Free A Comparison Of Two Different Regions’ Music Report Sample
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Music in the world today is mainly categorized into two labels. They are the Western music and the non-Western music. Western music is a term that is attributed to music and in turn, cultures, that originated from Europe, including most of its descendants. Despite categorization, the West certainly imprinted the world of its music, making it more difficult to distinguish one from the other (Gomez, Haro, and Herrera 1).This blurs the identity of people in a particular geographical location. Although the Western influence is evident in music all over the world, geographical and cultural elements enable individuals to integrate them into music, resulting in a more definite identity.
In this study, we would be comparing two individuals from different geographical regions. This is to identify the ways that each of their cultures had led their lives in a certain direction. From here, we would also analyze the representation of the commercial appeal or traditional culture in each of these individuals. The individuals we would know more about are music artists themselves who have had distinguished achievements at least in their local and social networks.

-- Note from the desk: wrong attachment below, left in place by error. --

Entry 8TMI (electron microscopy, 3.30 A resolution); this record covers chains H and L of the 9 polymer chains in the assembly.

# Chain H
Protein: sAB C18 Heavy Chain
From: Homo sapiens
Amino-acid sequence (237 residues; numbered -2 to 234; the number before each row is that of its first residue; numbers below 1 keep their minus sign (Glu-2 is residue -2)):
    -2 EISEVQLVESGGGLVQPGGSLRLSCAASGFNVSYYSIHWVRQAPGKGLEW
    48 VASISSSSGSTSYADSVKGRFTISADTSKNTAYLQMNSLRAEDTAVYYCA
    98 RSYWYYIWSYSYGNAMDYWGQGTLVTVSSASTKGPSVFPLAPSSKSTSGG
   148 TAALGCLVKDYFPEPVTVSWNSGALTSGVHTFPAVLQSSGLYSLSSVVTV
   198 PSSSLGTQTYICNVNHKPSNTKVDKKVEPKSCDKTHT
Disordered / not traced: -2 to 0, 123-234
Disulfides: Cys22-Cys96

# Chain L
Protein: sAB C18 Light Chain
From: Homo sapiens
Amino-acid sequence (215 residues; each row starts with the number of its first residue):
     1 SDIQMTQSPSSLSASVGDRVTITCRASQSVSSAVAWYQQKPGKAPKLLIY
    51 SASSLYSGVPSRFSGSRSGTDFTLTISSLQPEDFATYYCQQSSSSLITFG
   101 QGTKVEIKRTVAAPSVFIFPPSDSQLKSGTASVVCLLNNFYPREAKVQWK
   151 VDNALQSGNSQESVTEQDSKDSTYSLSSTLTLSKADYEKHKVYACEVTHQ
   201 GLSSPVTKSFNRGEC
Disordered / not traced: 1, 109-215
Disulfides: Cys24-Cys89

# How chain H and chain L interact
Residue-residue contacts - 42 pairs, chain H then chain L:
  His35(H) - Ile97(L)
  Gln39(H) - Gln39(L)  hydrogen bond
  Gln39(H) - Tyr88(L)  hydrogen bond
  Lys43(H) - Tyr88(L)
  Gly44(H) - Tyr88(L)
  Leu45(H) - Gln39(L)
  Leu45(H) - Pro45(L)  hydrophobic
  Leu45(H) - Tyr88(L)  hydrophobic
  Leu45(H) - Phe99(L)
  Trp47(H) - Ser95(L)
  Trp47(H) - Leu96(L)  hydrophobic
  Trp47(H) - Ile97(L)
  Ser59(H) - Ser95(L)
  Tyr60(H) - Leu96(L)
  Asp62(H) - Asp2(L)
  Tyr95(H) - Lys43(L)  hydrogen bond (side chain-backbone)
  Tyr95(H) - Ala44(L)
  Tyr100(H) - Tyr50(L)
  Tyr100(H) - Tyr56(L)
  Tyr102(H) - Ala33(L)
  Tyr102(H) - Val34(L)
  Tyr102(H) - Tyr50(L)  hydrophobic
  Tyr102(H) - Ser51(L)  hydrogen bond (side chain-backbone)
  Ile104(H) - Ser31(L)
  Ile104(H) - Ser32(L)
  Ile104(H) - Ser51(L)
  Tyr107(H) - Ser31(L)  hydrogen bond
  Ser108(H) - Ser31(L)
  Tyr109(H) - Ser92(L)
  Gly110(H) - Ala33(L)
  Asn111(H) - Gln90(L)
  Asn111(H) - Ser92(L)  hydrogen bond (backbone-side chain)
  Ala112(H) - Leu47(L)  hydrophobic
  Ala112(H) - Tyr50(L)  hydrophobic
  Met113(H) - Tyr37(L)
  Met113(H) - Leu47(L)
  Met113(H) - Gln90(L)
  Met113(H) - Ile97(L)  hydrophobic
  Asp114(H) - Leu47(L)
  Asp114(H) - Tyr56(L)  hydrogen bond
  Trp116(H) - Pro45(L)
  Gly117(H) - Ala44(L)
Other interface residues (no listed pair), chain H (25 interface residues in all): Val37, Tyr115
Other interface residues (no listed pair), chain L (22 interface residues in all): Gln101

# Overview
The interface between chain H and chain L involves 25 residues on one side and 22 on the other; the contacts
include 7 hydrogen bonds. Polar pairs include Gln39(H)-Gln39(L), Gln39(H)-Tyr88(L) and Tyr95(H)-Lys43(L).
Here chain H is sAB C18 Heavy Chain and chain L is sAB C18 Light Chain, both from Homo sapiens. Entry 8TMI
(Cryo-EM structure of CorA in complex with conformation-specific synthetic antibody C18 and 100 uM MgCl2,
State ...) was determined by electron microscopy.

The first individual is Alex Boyé from London. Both of Alex’s parents are Nigerian. However, his mother transferred to London and there she delivered Alex. He went to Nigeria to live with his father in the early years of his life. He also stayed with Caucasian parents in foster homes most of his earlier years.When he was a teenager, his music influences included James Brown, Jackie Wilson, Marvin Gaye, Otis Redding, Stevie Wonder, Kool and the Gang, andMotown. He used to be a pop sensation in the UK, being a member of the boy group Awesome. This group is said to be a soulful counterpart of the Backstreet Boys. In 2014, he rose to global fame through his viral cover production of the Disney movie Frozen’s Let It Go (Baker).
The second individual is Lee Sun-hee from South Korea. She was born in South Korea and raised through her father who is a Buddhist priest near a Buddhist site with family and monks. She revealed her three biggest musical influences in one of her concert tours, celebrating 30 years in the industry. In an intermission clip, she stated that she looked up to Whitney Houston, Barbra Streisand, and Madonna. Apart from being a vocalist, she has also written songs, especially in her later albums, including the hitmasterpiece Fate. The song was used as an original soundtrack for the historical drama movie King and the Clown (Kil).